Best Telescopes below $300

I think you'll agree with me when I say:

It is NOT easy trying to find a great, low price telescope!

Or is it?

Well, if you know where to look, you can find the perfect beginner telescope for under $300, and sometimes well under!

Quick Comparison: Top 4 Best Telescopes Under $300

Telescope

Picture

Type

 Rating

Best Low Price Telescope 

Celestron AstroMaster 70AZ

Refractor

Best mid-price Telescope

Orion StarBlast II 4.5 EQ

Newtonian Reflector

Best OVERALL Telescope

Orion SkyQuest XT6

Dobsonian Reflector

Best Refractor Telescope

Meade Infinity 102AZ

Refractor

** Below, you'll find our reviews, but you can also click on the links / pictures in the table above ​to read customer reviews and see the latest Amazon prices.



The Best Telescopes for Beginners

Because these five telescopes are priced at under $300, they make great telescopes for beginners.

If you are looking for your own first telescope, or looking to buy one as a gift for a loved one, then this is what you can you expect from this list:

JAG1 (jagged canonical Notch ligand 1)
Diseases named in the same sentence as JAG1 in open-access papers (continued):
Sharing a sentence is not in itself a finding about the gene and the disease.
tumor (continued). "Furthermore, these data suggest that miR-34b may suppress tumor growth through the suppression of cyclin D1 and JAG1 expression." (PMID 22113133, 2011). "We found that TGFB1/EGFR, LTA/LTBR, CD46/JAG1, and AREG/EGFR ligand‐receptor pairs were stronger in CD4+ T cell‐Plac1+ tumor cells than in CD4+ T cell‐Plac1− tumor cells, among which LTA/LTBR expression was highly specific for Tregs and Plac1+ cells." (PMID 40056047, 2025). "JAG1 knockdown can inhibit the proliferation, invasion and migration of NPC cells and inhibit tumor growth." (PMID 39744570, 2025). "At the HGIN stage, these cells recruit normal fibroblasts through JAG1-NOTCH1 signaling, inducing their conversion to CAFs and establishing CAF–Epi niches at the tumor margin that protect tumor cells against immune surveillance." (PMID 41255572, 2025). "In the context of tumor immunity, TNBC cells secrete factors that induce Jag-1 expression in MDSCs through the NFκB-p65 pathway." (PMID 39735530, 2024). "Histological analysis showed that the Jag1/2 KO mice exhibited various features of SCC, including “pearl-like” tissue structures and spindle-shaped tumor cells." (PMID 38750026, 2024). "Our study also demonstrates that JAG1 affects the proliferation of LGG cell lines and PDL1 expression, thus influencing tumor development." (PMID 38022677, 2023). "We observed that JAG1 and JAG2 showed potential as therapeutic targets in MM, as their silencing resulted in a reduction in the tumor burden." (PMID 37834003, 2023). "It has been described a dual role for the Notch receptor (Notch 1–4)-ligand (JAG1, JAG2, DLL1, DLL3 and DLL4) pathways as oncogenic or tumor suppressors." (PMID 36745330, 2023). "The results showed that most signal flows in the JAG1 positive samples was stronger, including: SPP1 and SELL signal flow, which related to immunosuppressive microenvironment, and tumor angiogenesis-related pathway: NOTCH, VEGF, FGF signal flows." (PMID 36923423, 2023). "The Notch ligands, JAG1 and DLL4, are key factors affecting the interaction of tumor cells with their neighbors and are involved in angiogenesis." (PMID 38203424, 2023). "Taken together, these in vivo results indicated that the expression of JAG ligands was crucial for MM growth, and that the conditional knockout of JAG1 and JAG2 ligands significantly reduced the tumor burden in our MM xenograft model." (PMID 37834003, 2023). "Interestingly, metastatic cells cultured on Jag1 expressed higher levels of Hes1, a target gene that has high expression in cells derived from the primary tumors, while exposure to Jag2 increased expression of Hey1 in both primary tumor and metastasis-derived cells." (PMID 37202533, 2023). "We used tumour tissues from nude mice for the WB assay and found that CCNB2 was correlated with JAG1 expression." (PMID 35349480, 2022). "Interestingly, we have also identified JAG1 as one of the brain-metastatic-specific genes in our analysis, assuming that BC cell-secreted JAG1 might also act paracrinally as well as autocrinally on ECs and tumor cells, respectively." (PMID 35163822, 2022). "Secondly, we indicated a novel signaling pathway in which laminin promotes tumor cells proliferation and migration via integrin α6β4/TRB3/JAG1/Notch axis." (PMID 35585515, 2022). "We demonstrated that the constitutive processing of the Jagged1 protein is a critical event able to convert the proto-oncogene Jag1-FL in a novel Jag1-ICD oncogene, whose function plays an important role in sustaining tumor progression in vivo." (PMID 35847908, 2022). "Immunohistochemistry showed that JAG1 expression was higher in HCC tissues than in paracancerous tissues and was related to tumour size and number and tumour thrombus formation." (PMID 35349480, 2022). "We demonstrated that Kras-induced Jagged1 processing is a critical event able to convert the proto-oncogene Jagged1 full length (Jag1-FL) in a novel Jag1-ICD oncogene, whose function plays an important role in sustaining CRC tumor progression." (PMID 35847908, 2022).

• Apertures in the region of 90-100mm for refractors, and up to 150mm for a Dobsonian
  • Stands tend to have quality compromises to get more lens/mirror for your money. That means some have vibration issue, but we've written a guide to cheap and free ways to combat that
  • Mixed quality of eyepieces, from Kellner at the lower end to Plössl at the top. You will almost certainly want additional eyepieces when you get into the hobby

The most important thing you should be aware of, especially if this is your first scope, is that image quality in smaller scopes is much less than you are used to seeing in the lovely pictures that NASA and earth-bound astrophotographers produces.

Cameras gather much more light that our eyes, which is why they can make lovely, clear color pictures. Our own view through a telescope is more like these:

Jupiter through a 2" and 4" aperture telescope

Jupiter through a 2" and 4" aperture telescope (credit below)

What you can be assured of though, is that each of these sub-$300 telescopes will show you more detail on the surface of the moon than you realized existed.